January 25, 2022 clifftop CliffNotes

Vast. Pristine. Remote. Penguins. Seals. Whales. Seabirds. Glaciers. Icebergs. Amundsen’s description:  “It was easy to see that here, nature was at her mightiest.”

It is difficult to express in a few words or show with a collection of photos Antarctica.  Facts are Antarctica is 4.59 million square miles and the surrounding Southern Ocean covers 13.9 million square miles. It is the 5th largest continent.  The average thickness of ice is 7546 ft.  The area of summer sea ice is 1.5 million square miles which increases in winter to 7.3 million square miles. Maximum wind speeds exceed 186 MPH and the lowest temperature -128F.

A visit to the Antarctic peninsula has two aspects; getting there and Antarctica itself – long flights, ship access only, rough seas, high winds, expense and then there was Covid.  It’s not a trip for all, but for those who are willing, a well worthwhile trip.

Photo courtesy Susan Rick

Thousands of penguins are found in colonies as well as small groups floating on icebergs. King penguins and Gentoo were the most common seen with a scattering of Chinstrap and Adelie and Macaroni. Listening to the chattering and squawks are enchanting.  Watching them traveling along their highways, porpoising through the water, building “nests” with rocks, flapping their wings and stretching their necks high is truly entertaining. Chubby brown last-year’s chicks are fun to watch following the adults.  And then there is the smell, which it supposed to be very impressive by the end of summer.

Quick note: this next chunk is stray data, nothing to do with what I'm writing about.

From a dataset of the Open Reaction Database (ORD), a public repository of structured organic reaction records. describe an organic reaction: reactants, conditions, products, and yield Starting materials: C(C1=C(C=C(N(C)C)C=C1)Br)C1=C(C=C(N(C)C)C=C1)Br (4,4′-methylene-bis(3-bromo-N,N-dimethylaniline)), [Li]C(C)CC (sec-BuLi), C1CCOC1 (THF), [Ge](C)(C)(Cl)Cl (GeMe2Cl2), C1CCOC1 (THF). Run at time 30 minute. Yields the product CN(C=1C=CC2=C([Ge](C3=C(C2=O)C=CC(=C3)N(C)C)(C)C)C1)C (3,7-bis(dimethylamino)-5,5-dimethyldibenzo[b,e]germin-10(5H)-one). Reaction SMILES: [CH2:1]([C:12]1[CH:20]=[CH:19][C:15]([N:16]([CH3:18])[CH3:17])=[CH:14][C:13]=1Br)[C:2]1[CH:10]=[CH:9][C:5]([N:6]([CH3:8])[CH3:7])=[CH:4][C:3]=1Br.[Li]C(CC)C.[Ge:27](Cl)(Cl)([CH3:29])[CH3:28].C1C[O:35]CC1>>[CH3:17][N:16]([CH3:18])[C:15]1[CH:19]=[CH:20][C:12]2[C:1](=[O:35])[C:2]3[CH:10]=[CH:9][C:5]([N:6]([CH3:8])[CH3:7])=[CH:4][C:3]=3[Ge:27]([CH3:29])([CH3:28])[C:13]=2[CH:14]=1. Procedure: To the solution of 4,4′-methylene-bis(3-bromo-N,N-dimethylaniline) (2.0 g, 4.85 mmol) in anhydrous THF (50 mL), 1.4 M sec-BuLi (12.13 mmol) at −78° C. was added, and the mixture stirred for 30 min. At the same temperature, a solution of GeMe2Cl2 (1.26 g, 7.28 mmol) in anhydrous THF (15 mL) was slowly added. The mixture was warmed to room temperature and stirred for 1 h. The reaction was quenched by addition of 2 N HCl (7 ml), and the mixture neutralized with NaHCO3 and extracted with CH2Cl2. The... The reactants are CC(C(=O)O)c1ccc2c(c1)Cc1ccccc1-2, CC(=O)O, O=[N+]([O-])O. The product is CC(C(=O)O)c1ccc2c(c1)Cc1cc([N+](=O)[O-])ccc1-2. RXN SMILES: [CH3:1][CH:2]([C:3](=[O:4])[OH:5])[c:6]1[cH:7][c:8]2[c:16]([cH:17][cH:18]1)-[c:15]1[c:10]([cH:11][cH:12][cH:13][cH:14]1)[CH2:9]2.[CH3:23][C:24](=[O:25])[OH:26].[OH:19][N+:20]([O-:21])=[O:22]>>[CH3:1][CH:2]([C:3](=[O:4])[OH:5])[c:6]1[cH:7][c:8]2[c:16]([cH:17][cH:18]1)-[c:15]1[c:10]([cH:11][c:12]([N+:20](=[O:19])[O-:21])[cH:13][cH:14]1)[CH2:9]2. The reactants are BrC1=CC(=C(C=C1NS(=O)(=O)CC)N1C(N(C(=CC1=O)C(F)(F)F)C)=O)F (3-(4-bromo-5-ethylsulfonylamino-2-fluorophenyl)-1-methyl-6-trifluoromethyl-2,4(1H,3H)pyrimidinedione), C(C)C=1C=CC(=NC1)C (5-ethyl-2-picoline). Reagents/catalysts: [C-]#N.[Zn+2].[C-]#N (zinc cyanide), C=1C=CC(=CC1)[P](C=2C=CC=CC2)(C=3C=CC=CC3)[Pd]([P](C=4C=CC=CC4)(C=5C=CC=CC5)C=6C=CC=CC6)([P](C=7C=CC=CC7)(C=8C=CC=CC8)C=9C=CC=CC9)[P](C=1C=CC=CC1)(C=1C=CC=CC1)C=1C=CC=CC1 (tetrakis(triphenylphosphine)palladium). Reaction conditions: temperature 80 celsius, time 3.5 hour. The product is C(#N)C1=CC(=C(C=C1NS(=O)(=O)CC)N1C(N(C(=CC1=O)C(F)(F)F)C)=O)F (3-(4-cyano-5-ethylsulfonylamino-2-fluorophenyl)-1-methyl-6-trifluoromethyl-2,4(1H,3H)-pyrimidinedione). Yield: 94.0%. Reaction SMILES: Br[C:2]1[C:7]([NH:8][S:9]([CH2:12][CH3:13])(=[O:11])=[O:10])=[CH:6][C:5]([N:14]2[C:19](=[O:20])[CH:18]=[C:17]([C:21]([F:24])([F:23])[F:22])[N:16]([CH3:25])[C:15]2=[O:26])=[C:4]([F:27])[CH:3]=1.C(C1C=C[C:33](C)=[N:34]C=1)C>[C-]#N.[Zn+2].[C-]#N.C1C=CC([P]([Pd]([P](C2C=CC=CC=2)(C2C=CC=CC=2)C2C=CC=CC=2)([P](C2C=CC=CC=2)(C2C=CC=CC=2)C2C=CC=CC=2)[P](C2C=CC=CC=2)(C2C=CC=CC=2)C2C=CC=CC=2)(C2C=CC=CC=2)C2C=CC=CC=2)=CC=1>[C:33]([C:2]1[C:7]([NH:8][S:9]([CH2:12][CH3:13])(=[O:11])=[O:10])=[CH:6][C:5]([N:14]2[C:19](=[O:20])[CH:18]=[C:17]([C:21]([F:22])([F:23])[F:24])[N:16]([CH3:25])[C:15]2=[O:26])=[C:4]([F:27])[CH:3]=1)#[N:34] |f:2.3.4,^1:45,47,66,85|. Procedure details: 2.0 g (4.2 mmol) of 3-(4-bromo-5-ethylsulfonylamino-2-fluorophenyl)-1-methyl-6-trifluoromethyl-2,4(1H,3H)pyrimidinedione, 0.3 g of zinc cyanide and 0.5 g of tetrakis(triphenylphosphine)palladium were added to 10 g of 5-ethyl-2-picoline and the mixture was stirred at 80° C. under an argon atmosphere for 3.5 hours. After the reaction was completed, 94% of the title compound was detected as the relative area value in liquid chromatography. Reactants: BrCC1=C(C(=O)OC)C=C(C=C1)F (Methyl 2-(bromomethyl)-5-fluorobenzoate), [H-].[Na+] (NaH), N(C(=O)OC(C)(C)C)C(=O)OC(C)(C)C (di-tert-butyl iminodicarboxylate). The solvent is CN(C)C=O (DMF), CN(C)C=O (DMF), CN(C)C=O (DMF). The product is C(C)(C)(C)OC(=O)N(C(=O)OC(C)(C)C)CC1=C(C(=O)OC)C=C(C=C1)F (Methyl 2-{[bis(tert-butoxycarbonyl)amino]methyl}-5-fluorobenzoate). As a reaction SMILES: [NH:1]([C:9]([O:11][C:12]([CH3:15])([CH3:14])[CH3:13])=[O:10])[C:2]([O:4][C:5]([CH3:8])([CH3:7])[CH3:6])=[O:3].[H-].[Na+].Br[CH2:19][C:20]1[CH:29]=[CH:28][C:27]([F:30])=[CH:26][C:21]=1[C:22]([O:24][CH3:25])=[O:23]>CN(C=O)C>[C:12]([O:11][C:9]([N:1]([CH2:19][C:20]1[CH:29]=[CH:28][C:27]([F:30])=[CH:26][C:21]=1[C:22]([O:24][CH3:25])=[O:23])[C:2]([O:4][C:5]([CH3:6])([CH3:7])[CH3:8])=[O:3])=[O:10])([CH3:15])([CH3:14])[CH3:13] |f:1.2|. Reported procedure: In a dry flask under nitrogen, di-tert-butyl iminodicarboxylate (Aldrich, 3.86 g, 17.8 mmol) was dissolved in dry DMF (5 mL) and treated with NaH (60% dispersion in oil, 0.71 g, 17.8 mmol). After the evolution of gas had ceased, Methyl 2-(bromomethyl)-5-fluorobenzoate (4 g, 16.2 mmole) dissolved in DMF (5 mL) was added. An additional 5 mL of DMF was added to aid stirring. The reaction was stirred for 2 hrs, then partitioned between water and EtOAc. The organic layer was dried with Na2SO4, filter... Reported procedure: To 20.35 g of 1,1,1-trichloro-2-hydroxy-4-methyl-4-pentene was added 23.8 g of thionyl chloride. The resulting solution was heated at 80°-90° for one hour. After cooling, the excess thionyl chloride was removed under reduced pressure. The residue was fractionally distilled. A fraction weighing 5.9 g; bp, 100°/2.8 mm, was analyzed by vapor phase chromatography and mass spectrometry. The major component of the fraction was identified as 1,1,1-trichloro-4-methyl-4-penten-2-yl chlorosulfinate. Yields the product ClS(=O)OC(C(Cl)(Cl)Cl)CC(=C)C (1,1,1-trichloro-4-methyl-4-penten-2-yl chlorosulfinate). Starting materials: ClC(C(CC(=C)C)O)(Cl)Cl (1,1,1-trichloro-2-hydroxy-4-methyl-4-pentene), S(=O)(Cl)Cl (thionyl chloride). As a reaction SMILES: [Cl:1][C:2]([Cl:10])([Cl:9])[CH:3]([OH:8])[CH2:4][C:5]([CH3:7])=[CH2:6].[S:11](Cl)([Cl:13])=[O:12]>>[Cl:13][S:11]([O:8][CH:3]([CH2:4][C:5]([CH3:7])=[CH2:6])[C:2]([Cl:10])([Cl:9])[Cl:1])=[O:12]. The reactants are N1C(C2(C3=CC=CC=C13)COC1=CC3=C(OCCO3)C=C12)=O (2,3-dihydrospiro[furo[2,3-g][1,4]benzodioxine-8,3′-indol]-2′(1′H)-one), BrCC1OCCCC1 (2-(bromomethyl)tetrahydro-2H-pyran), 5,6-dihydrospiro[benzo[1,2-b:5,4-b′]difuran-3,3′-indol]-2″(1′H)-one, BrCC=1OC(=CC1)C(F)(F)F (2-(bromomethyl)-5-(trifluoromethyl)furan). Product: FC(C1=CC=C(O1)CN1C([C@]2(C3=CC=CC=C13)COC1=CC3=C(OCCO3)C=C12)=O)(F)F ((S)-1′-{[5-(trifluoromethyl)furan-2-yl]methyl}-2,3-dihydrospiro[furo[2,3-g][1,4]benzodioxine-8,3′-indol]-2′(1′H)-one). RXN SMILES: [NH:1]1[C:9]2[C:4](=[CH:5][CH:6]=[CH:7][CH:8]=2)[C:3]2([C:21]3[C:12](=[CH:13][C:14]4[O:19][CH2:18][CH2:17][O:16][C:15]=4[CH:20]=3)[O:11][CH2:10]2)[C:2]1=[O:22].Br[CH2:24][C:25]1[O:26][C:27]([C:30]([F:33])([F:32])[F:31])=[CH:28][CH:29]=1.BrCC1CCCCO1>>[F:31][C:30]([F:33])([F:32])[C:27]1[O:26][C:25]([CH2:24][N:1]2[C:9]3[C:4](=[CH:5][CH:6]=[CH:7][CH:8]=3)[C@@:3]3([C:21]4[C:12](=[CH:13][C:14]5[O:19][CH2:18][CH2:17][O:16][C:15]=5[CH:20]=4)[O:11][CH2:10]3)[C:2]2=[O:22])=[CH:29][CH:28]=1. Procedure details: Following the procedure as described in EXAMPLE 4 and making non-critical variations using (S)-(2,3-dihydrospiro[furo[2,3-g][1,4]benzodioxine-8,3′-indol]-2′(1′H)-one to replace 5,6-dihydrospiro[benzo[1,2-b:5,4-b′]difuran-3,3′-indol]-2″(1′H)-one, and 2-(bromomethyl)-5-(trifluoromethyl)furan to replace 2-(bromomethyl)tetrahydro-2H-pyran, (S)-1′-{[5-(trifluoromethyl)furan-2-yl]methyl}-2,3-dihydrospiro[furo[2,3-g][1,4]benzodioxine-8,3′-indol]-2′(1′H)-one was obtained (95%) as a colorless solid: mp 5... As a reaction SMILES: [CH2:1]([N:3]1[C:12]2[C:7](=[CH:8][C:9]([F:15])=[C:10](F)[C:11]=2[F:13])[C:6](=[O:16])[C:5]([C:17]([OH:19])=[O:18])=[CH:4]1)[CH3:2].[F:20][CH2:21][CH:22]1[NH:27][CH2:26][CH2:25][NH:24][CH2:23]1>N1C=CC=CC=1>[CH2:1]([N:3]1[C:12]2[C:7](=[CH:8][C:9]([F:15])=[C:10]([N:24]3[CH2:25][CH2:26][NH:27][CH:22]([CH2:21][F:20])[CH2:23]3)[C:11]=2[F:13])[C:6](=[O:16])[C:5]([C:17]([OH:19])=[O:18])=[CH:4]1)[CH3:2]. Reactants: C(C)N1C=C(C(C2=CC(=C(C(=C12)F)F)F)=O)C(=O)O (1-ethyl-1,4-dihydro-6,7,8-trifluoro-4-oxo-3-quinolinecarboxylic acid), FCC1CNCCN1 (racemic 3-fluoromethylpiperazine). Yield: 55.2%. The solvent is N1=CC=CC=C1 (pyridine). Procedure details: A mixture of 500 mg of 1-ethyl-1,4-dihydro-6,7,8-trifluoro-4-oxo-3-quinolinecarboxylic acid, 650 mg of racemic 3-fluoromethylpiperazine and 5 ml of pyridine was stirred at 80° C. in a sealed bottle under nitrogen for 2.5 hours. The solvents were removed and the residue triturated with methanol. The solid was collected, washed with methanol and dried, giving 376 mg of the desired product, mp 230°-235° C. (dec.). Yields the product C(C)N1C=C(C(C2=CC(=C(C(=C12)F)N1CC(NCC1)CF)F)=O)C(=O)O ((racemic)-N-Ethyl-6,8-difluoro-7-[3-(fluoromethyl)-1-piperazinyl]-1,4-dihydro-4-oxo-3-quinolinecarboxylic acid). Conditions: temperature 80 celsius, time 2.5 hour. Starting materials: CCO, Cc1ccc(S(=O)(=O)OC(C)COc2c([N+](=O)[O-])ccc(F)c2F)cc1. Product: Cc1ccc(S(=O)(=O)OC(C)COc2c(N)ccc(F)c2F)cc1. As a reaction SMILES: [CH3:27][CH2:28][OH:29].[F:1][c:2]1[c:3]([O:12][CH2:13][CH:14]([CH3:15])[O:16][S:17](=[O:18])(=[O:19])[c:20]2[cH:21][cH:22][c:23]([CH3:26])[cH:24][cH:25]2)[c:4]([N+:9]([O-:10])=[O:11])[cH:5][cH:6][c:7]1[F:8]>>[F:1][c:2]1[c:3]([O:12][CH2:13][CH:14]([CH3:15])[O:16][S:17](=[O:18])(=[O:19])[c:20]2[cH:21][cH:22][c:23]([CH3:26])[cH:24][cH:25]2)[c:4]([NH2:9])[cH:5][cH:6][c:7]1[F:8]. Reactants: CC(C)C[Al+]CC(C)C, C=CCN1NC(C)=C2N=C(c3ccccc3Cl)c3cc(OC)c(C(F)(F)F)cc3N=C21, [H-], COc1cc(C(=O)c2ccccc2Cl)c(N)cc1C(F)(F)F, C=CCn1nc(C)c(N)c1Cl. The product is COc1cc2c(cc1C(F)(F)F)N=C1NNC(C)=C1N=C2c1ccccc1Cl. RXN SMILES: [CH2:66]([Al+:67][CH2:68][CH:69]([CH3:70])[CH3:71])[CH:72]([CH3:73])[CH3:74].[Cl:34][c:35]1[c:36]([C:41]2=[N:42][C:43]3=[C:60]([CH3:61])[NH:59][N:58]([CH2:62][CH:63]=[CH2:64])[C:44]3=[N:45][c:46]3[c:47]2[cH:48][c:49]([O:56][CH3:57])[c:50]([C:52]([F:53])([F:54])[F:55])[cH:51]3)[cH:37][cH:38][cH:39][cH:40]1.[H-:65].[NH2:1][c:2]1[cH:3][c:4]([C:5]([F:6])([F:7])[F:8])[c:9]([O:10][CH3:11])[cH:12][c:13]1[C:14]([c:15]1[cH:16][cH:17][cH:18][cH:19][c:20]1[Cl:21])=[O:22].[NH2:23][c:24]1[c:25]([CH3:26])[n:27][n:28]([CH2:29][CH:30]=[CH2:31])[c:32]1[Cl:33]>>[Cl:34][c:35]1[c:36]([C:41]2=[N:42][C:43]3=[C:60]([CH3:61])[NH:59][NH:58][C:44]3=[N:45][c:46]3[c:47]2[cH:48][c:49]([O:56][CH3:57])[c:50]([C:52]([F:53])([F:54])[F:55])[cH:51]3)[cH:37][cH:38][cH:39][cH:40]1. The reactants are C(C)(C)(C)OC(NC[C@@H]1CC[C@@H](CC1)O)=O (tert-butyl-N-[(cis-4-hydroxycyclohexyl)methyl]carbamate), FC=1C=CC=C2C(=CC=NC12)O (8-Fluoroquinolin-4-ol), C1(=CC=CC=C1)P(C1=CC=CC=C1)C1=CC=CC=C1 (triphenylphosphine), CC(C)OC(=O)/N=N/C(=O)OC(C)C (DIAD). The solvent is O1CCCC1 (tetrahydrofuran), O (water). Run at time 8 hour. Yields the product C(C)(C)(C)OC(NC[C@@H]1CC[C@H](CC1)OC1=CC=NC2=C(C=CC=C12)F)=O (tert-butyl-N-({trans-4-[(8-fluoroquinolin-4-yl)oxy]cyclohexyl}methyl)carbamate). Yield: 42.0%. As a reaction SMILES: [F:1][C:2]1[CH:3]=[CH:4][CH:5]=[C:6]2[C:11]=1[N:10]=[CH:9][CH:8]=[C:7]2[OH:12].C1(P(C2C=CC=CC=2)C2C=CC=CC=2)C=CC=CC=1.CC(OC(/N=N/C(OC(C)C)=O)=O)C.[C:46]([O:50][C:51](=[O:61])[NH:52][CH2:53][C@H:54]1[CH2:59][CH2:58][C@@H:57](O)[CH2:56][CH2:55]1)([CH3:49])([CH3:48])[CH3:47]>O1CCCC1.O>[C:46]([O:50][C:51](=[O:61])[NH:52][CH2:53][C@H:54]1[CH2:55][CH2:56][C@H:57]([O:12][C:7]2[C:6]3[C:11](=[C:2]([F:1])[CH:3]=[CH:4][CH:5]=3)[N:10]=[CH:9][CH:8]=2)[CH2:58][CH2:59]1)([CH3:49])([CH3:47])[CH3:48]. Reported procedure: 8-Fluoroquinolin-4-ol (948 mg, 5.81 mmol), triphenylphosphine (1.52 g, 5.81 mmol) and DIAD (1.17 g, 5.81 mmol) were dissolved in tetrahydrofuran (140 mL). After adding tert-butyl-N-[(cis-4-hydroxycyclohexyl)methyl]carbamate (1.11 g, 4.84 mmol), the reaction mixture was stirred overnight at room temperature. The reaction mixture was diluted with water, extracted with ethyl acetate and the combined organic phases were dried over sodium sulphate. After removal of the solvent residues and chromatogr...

Whales are common and fun to watch in the clear water from high above on the ship or from a foot above the water from a Zodiac boat. Pods of whales feed on krill in the Southern Ocean during the summer.  Sitting amid a group of about 30 humpback whales spouting and surfacing while feeding is the thrill of a lifetime.

Photo courtesy Susan Rick

Seals, primarily fur and elephant, come on shore in the summer to mate and produce offspring.  They also feed on the krill.  Fur seals are aggressive and had to be watched while watching young male elephant seals challenging one another was so much fun.

Ice. Glaciers. Snow. Icebergs of every shape and size.  Antarctica is truly a “winter wonderland.” One’s senses are overwhelmed with the beauty.  Add an ever changing sky with amazing cloud formations and you find yourself taking thousands of photos – none of which can catch the true essence of what you are seeing.

Photo courtesy Susan Rick

No one lives permanently on Antarctica.  There are several research stations on the continent.  It is protected by the Antarctic Treaty System, of which there are 54 member nations.  Nothing, however, can protect it from climate change.  Glaciers are receding and large ice sheets are breaking off.  The long-term effect is still to be determined.

CLIFFTOP, a local nonprofit organization, is focused on preserving and protecting area blufflands.

A version of this article appeared in the January 19, 2022 edition of the Republic-Times.

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